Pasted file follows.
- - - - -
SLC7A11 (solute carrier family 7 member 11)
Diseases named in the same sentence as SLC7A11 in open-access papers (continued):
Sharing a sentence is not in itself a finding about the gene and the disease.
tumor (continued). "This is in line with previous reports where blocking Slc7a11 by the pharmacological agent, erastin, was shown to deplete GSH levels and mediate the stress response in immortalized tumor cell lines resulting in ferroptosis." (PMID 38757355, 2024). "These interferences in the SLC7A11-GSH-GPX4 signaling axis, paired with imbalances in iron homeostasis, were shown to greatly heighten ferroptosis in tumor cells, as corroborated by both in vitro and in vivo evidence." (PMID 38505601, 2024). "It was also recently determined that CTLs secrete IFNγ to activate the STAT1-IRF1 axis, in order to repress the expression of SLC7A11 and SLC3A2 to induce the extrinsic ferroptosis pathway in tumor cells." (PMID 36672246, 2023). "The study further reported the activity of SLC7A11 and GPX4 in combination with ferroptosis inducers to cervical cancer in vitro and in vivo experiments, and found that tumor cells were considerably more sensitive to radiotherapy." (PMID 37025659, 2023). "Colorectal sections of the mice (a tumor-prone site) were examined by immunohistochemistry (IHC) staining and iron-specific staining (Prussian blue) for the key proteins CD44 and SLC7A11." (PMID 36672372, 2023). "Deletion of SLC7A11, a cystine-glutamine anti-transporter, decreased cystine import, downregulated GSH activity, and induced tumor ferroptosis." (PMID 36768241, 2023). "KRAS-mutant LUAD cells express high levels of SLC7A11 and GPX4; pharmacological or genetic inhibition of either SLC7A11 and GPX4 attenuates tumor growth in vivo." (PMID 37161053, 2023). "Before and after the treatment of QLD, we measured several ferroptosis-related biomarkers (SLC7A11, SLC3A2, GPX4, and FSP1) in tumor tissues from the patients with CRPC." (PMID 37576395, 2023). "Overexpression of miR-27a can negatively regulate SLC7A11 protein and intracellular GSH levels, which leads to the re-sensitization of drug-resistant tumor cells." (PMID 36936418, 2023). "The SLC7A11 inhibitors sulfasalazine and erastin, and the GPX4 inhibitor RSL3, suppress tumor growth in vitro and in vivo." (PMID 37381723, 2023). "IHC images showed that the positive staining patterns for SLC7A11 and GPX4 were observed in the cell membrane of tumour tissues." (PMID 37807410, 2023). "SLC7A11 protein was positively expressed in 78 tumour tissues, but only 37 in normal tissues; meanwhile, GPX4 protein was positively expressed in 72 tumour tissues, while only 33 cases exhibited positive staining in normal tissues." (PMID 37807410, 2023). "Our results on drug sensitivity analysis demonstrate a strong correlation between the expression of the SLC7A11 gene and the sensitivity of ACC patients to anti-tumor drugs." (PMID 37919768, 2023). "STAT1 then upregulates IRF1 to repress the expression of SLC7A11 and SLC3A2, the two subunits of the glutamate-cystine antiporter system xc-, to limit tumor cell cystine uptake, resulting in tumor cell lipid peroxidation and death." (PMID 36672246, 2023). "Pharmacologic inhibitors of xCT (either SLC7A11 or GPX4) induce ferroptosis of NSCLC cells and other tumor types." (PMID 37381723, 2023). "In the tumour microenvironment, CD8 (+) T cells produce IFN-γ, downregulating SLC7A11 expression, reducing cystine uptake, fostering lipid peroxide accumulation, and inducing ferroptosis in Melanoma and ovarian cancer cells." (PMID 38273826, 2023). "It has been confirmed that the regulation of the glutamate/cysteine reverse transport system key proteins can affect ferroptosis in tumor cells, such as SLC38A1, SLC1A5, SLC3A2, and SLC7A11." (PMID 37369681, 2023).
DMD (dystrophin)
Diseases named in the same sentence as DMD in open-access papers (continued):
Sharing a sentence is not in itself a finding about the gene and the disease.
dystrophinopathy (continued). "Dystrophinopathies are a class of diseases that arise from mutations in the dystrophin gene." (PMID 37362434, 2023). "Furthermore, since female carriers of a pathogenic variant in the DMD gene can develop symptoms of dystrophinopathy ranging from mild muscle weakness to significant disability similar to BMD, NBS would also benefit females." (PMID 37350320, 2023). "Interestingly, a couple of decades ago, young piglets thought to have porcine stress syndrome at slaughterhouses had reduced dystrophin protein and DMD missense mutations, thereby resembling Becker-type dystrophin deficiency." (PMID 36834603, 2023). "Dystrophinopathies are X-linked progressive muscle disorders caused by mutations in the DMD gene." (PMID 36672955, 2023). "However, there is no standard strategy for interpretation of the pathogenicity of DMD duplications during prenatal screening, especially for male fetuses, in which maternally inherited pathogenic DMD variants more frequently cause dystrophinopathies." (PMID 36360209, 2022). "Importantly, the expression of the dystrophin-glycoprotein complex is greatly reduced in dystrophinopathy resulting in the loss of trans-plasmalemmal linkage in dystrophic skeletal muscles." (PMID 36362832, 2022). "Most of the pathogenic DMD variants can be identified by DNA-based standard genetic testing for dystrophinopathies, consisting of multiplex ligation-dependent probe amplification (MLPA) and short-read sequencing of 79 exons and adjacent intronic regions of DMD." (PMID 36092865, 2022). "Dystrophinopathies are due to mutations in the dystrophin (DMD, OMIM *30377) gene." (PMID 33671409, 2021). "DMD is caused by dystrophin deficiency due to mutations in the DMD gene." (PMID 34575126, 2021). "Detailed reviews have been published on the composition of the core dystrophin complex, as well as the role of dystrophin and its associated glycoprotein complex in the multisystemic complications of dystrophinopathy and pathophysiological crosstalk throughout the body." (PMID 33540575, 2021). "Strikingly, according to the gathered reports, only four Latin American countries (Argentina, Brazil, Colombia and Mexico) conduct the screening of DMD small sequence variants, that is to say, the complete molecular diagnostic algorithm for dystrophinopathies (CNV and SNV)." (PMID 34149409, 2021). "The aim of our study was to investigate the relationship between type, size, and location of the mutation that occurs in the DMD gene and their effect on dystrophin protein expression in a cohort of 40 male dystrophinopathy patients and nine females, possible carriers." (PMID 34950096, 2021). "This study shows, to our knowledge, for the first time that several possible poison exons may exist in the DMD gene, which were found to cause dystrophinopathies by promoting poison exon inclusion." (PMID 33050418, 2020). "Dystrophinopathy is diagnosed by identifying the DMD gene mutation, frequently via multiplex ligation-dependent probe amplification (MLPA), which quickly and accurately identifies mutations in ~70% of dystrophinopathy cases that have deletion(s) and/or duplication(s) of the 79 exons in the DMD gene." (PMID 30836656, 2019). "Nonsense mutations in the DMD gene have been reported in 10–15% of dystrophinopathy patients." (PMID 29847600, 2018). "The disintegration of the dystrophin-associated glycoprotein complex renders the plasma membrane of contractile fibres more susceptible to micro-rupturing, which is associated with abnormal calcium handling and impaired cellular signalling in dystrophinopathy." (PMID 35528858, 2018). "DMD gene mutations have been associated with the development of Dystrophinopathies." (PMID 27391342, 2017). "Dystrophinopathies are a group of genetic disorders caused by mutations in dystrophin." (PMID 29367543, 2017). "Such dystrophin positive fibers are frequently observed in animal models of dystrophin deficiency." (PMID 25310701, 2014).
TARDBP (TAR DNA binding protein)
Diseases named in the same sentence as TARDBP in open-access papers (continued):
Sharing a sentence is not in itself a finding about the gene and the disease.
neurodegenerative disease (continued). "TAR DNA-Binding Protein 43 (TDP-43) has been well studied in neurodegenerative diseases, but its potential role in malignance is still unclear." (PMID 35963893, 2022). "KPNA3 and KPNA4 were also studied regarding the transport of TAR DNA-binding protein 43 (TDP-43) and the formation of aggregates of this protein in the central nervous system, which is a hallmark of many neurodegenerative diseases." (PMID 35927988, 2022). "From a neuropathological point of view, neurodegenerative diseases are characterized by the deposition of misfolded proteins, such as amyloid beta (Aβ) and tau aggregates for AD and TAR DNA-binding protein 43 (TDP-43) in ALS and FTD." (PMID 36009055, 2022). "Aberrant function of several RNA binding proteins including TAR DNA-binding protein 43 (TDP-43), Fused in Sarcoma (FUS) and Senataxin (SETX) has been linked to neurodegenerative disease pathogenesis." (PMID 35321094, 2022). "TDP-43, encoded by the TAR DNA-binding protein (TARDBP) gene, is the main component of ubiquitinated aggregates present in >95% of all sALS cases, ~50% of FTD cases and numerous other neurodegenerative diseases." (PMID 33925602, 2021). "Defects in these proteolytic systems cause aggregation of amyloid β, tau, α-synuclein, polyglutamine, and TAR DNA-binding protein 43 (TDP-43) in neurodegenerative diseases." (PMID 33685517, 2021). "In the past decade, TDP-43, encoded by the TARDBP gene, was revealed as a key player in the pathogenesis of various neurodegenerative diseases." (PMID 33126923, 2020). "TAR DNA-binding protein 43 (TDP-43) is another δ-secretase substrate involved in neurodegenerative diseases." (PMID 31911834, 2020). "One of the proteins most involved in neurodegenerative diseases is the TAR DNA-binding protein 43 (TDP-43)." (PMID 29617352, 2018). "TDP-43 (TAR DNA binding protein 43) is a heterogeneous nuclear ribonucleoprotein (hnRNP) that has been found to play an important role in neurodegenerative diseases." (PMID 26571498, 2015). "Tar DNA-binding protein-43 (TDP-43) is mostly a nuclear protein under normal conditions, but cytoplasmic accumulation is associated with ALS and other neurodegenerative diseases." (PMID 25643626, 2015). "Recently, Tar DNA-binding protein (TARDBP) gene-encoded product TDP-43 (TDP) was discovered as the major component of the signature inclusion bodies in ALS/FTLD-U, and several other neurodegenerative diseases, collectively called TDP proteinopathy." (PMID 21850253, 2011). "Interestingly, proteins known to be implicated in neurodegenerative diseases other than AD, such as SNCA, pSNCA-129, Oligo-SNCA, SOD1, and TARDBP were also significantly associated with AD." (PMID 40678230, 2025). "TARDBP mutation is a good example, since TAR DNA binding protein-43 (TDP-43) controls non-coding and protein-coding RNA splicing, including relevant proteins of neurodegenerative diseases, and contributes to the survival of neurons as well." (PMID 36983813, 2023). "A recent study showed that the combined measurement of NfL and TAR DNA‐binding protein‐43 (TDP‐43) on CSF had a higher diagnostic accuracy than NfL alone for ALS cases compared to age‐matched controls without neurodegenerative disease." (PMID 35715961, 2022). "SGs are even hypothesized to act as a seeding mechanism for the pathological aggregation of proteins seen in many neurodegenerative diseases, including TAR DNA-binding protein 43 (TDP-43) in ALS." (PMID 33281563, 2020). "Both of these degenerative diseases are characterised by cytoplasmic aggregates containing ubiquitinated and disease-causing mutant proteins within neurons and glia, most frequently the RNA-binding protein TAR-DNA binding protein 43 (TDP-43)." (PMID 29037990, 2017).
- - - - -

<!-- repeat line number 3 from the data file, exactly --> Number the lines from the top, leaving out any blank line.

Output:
Sharing a sentence is not in itself a finding about the gene and the disease.